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« Reply #26 on: October 22, 2003, 09:30:13 AM »

Wow. No, really that's all I got. Just, wow.

Why does the next session always seem so far away? Sigh...

Mike
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Scripty
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« Reply #27 on: October 22, 2003, 11:53:49 AM »

Thanks for the encouragement. I was merely posting the results of the game for the sake of continuity. I didn't know anyone was actually following it. Perhaps I should do a more in-depth write up? The little synopsis above didn't do it justice. Especially in regards to the Cimmerian slave-girl, who has been so brutally wronged that even the Hyrkanian's player wants to see her mission of vengeance succeed. The sorceress, known as Malnetha, also added some interesting elements to the story, as she got to tap a rival's magical relic (the standing stone), a giant spider minion, the downfall of her most powerful enemies, her rival's animated head, and an embryo inside her composed of her own life-force and the Hyrkanian's combined with the magical energies of Yara and, by extension, Yag-Kosha. She certainly didn't leave the scene empty handed. The players also enjoyed slaying the Hyperborean's former mentor, whom the player had humorously named Bilgates (pronounced Bill-Gah-Tays). It was a dark humor, but an entertaining one when the Hyperborean animated Bilgates' severed head and presented it to the sorceress as a trophy. No more scrying with ram guts and bones for the sorceress. She'll be getting her mystical updates straight from the undead mouth of her rival from now on.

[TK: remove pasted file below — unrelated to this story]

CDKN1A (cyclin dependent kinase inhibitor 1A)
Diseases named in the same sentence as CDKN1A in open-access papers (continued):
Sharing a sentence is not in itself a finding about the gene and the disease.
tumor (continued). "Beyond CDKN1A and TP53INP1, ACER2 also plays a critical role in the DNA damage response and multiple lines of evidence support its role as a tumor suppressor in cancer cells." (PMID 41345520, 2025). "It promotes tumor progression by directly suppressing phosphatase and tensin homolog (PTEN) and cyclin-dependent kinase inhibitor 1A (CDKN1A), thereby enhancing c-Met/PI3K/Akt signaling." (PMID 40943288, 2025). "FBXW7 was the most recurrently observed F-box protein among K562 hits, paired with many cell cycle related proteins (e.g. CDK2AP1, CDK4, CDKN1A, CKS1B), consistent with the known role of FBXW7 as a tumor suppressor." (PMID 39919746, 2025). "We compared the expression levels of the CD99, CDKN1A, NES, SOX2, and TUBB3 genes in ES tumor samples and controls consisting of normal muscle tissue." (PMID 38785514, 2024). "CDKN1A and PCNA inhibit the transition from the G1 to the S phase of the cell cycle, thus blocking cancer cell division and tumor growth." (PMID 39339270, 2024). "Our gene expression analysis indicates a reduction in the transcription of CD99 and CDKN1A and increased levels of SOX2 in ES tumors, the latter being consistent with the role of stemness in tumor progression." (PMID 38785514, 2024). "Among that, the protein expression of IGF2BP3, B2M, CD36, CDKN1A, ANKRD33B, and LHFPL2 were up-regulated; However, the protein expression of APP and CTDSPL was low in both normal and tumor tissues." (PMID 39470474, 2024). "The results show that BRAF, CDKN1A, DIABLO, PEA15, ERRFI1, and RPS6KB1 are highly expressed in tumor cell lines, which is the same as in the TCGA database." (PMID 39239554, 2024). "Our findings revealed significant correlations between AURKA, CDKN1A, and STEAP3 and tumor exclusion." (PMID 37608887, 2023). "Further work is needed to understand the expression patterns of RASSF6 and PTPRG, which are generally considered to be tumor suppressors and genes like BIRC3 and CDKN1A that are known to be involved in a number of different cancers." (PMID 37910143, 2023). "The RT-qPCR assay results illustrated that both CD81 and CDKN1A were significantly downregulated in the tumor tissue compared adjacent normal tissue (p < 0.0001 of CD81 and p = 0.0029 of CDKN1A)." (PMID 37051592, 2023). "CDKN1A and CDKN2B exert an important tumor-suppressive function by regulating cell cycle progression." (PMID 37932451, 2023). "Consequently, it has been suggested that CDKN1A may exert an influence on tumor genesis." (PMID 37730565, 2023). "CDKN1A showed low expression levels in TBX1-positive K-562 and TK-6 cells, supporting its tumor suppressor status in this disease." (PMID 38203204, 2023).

Like I said, this group liked their Hyborea the way I like my eyeliner... black, black, black...

You can really do A LOT in 3 and a half hours with HeroQuest, especially when epic battles can pass in the blink of an eye. Next time, I'll try to make time to do a better write-up if you guys (or any gals) are interested in following along.
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Ron Edwards
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« Reply #28 on: October 22, 2003, 12:02:14 PM »

Yay!

Everyone hug. I think it's time for this thread to be closed. Further implications or updates to the game in question can be taken to new thread topics.

Best,
Ron